Theater’s just starting up after a hiatus that featured mainly holiday shows in December. After increasingly vigorous seasons over the past two years, it will be intriguing to see what Berkeley area stage companies have come up with to follow the wealth of productions in the immediate past.
The resident companies are gearing up with shows to be launched in the coming week or two—and further work that will go up by spring. Berkeley Rep is hosting hip-hopper solo artist Danny Hoch in Taking Over, directed by the Rep’s Tony Taccone. In February, author-actress-Hollywood to-the-manor-born Carrie Fisher, also directed by Taccone, appears in her own solo piece, “a sobering look at her Hollywood hangover,” Wishful Drinking.
Next door on Addison, the Aurora opens Diana Sen’s Satellites, in a West Coast premiere, as a Korean-American architect and her African-American husband move into a new neighborhood and find a brick thrown through their window. Directed by Kent Nicholson.
In April, Aurora founder Barbara Oliver directs Ellen McLaughlin’s adaptaion of Euripides’ tragedy The Trojan Women. Oliver helmed Aurora’s production of McLaughlin’s version of Aeschylus’ The Persians a couple of years ago; this is—quite literally—another classic about the effects of a foreign war ... in this case, the misery of the conquered.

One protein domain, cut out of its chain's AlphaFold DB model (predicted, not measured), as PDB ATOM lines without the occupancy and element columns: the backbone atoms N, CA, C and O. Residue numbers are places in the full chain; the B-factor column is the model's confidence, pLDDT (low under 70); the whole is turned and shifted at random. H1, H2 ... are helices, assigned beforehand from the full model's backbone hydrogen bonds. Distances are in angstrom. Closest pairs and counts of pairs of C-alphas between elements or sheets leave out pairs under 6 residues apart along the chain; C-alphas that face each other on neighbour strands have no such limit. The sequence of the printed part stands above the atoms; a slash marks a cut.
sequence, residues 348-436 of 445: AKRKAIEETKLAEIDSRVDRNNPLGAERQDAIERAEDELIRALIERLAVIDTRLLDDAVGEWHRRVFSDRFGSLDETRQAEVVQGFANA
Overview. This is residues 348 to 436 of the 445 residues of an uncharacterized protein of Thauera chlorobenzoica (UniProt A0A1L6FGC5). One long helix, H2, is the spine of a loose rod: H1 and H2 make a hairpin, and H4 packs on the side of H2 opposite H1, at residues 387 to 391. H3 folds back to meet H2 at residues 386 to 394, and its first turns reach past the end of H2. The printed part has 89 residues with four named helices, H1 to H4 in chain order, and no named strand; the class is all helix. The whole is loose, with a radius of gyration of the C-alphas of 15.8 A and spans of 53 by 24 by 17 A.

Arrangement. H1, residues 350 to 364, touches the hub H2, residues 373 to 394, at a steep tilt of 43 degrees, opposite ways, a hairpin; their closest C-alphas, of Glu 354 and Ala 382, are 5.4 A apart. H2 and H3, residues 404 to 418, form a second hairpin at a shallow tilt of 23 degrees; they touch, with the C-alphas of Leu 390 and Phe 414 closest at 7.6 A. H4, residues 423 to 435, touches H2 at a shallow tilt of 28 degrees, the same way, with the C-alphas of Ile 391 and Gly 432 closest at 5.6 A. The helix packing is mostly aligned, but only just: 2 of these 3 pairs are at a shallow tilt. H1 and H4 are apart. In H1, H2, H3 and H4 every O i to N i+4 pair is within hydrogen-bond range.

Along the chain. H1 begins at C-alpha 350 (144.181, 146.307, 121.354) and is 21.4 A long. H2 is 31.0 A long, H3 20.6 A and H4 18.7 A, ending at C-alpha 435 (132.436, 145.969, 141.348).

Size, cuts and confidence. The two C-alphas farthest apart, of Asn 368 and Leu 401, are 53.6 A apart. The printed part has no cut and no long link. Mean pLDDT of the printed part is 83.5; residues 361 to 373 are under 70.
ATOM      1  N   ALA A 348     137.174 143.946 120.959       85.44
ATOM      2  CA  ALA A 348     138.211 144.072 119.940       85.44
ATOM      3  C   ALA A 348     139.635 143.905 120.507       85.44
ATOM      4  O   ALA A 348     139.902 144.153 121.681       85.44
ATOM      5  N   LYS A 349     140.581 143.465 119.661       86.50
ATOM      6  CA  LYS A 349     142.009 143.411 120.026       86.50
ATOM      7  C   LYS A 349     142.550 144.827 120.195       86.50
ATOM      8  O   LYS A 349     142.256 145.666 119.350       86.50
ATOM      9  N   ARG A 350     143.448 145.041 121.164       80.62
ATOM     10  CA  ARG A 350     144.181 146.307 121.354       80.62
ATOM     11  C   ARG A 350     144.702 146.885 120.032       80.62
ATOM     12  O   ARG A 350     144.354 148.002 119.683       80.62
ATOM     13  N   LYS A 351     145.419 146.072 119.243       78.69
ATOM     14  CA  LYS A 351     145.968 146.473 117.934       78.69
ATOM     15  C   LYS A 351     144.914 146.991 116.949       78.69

More than a month before The Trojan Women opening in April, Oliver will direct Euripides’ seminal—and still hair-raising—late tragedy, performed in Athens only after the tragedian’s death in exile, The Bacchae, for the UC Berkeley Department of Theater and Dance at the excellent Zellerbach Playhouse, from Feb. 29 to March 9. Euripides pits the self-proclaimed forces of reason and order against ecstatic religiosity and sexuality. This was the favorite play of theatrical visionary and poet Antonin Artaud.
At Shotgun, where Adam Bock’s acclaimed The Shaker Chair is on through Jan. 29, innovative Banana Bag & Bodice will put on their performance extravaganza of Beowulf (A Thousand Years of Baggage, directed by Ron Hipskind. Coming this summer is Ubu for President, Josh Costello’s adaptation of the original scandal of the Paris avant-garde, directed by artistic director Patrick Dooley.
The community theaters are also opening with their newest shows. Actors Ensemble of Berkeley goes up this weekend at Live Oak Theatre with Neil Simon’s original ’60s hit, Barefoot in the Park.
On Jan. 25, Contra Costa Civic Theatre (whose founder, Louis Flynn just died after a long career, appearing onstage in Meet Me in St. Louis last summer as a trolley driver) will open yet another Marx Bros. musical—The Coconuts (music by Irving Berlin, book by Kaufman and Ryskind) at their theater in El Cerrito.
And in Pt. Richmond, the Masquers will make audiences quake with Frederick Knott’s thriller chestnut, Wait Until Dark, opening this weekend.